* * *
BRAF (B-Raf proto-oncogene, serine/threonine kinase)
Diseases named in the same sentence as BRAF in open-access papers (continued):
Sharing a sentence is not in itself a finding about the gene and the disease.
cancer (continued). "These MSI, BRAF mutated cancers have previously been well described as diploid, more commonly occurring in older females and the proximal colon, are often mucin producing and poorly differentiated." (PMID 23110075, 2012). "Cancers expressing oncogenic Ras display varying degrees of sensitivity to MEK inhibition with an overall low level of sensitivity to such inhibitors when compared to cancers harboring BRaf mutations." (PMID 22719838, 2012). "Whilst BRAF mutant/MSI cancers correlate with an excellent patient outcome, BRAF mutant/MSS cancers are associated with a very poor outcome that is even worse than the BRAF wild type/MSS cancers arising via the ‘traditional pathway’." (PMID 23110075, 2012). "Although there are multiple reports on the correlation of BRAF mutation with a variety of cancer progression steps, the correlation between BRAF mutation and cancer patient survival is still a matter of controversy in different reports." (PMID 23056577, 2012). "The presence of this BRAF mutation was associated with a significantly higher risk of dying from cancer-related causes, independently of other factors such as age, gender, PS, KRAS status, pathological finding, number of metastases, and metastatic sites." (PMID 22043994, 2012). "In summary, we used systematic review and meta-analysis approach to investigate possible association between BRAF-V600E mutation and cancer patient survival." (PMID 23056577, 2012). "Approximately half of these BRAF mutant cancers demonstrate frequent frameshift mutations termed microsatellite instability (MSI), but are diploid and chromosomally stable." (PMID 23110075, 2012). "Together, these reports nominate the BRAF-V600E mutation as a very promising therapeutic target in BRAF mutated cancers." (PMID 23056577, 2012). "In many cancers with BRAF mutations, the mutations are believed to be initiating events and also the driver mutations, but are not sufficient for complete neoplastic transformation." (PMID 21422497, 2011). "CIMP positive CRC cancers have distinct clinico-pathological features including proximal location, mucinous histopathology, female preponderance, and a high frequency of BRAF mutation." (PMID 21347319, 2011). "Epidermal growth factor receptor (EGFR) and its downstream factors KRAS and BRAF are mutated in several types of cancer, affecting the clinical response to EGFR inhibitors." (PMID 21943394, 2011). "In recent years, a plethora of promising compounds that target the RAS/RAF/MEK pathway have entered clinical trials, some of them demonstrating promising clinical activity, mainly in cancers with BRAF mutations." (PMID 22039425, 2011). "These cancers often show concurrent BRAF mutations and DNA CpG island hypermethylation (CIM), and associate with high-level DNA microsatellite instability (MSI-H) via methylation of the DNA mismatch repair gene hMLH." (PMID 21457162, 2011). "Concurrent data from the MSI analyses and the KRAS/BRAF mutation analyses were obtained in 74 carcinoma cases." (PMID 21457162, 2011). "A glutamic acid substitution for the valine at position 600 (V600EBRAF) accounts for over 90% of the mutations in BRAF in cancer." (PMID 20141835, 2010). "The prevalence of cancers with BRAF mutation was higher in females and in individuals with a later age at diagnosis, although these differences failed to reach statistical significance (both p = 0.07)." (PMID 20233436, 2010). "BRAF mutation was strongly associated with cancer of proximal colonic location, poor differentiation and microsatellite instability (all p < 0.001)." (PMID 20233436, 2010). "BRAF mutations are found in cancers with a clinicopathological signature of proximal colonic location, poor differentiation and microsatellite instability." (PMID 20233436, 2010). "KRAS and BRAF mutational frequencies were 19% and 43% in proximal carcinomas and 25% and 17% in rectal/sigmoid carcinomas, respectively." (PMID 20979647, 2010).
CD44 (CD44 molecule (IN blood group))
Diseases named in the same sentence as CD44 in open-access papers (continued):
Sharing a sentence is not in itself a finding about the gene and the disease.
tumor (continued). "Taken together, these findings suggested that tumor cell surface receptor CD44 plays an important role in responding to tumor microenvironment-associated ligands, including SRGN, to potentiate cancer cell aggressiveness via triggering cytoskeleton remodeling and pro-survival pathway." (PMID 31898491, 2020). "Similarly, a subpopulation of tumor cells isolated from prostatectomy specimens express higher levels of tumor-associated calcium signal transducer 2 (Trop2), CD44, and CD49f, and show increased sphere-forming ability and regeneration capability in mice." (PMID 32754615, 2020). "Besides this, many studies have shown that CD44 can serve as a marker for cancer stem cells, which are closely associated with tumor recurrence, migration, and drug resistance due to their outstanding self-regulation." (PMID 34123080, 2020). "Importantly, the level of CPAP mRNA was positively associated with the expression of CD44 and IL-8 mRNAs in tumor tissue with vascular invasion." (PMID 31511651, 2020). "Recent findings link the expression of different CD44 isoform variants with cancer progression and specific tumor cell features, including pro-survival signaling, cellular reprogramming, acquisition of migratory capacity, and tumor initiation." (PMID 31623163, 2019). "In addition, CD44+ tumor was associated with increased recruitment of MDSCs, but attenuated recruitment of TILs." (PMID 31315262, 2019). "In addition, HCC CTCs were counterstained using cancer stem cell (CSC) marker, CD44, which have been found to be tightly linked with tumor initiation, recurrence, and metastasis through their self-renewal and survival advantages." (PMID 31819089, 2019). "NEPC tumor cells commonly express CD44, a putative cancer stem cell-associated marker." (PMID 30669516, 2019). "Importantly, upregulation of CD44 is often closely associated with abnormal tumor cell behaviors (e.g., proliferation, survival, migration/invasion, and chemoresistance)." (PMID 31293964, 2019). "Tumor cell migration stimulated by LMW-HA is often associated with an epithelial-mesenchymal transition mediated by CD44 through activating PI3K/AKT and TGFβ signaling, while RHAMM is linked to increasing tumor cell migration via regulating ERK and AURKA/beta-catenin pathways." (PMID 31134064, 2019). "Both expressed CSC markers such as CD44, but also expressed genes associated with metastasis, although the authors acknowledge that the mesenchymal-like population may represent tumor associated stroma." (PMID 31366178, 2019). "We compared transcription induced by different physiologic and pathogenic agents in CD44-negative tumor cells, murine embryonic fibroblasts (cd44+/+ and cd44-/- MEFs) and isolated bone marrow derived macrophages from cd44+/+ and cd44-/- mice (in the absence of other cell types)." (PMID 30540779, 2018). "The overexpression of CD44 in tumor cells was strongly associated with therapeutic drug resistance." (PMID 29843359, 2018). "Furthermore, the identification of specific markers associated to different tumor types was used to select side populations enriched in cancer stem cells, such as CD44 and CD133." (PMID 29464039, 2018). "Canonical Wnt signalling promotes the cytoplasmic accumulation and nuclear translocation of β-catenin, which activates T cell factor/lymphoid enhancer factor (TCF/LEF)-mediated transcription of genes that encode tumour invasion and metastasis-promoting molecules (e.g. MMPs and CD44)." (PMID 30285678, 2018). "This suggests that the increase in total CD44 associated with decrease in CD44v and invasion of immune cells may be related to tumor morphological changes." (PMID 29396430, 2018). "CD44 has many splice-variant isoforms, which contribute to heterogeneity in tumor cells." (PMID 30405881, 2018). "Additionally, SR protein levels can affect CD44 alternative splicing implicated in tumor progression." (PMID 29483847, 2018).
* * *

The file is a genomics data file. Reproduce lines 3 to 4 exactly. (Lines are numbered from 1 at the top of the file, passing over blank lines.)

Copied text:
Sharing a sentence is not in itself a finding about the gene and the disease.
cancer (continued). "These MSI, BRAF mutated cancers have previously been well described as diploid, more commonly occurring in older females and the proximal colon, are often mucin producing and poorly differentiated." (PMID 23110075, 2012). "Cancers expressing oncogenic Ras display varying degrees of sensitivity to MEK inhibition with an overall low level of sensitivity to such inhibitors when compared to cancers harboring BRaf mutations." (PMID 22719838, 2012). "Whilst BRAF mutant/MSI cancers correlate with an excellent patient outcome, BRAF mutant/MSS cancers are associated with a very poor outcome that is even worse than the BRAF wild type/MSS cancers arising via the ‘traditional pathway’." (PMID 23110075, 2012). "Although there are multiple reports on the correlation of BRAF mutation with a variety of cancer progression steps, the correlation between BRAF mutation and cancer patient survival is still a matter of controversy in different reports." (PMID 23056577, 2012). "The presence of this BRAF mutation was associated with a significantly higher risk of dying from cancer-related causes, independently of other factors such as age, gender, PS, KRAS status, pathological finding, number of metastases, and metastatic sites." (PMID 22043994, 2012). "In summary, we used systematic review and meta-analysis approach to investigate possible association between BRAF-V600E mutation and cancer patient survival." (PMID 23056577, 2012). "Approximately half of these BRAF mutant cancers demonstrate frequent frameshift mutations termed microsatellite instability (MSI), but are diploid and chromosomally stable." (PMID 23110075, 2012). "Together, these reports nominate the BRAF-V600E mutation as a very promising therapeutic target in BRAF mutated cancers." (PMID 23056577, 2012). "In many cancers with BRAF mutations, the mutations are believed to be initiating events and also the driver mutations, but are not sufficient for complete neoplastic transformation." (PMID 21422497, 2011). "CIMP positive CRC cancers have distinct clinico-pathological features including proximal location, mucinous histopathology, female preponderance, and a high frequency of BRAF mutation." (PMID 21347319, 2011). "Epidermal growth factor receptor (EGFR) and its downstream factors KRAS and BRAF are mutated in several types of cancer, affecting the clinical response to EGFR inhibitors." (PMID 21943394, 2011). "In recent years, a plethora of promising compounds that target the RAS/RAF/MEK pathway have entered clinical trials, some of them demonstrating promising clinical activity, mainly in cancers with BRAF mutations." (PMID 22039425, 2011). "These cancers often show concurrent BRAF mutations and DNA CpG island hypermethylation (CIM), and associate with high-level DNA microsatellite instability (MSI-H) via methylation of the DNA mismatch repair gene hMLH." (PMID 21457162, 2011). "Concurrent data from the MSI analyses and the KRAS/BRAF mutation analyses were obtained in 74 carcinoma cases." (PMID 21457162, 2011). "A glutamic acid substitution for the valine at position 600 (V600EBRAF) accounts for over 90% of the mutations in BRAF in cancer." (PMID 20141835, 2010). "The prevalence of cancers with BRAF mutation was higher in females and in individuals with a later age at diagnosis, although these differences failed to reach statistical significance (both p = 0.07)." (PMID 20233436, 2010). "BRAF mutation was strongly associated with cancer of proximal colonic location, poor differentiation and microsatellite instability (all p < 0.001)." (PMID 20233436, 2010). "BRAF mutations are found in cancers with a clinicopathological signature of proximal colonic location, poor differentiation and microsatellite instability." (PMID 20233436, 2010). "KRAS and BRAF mutational frequencies were 19% and 43% in proximal carcinomas and 25% and 17% in rectal/sigmoid carcinomas, respectively." (PMID 20979647, 2010).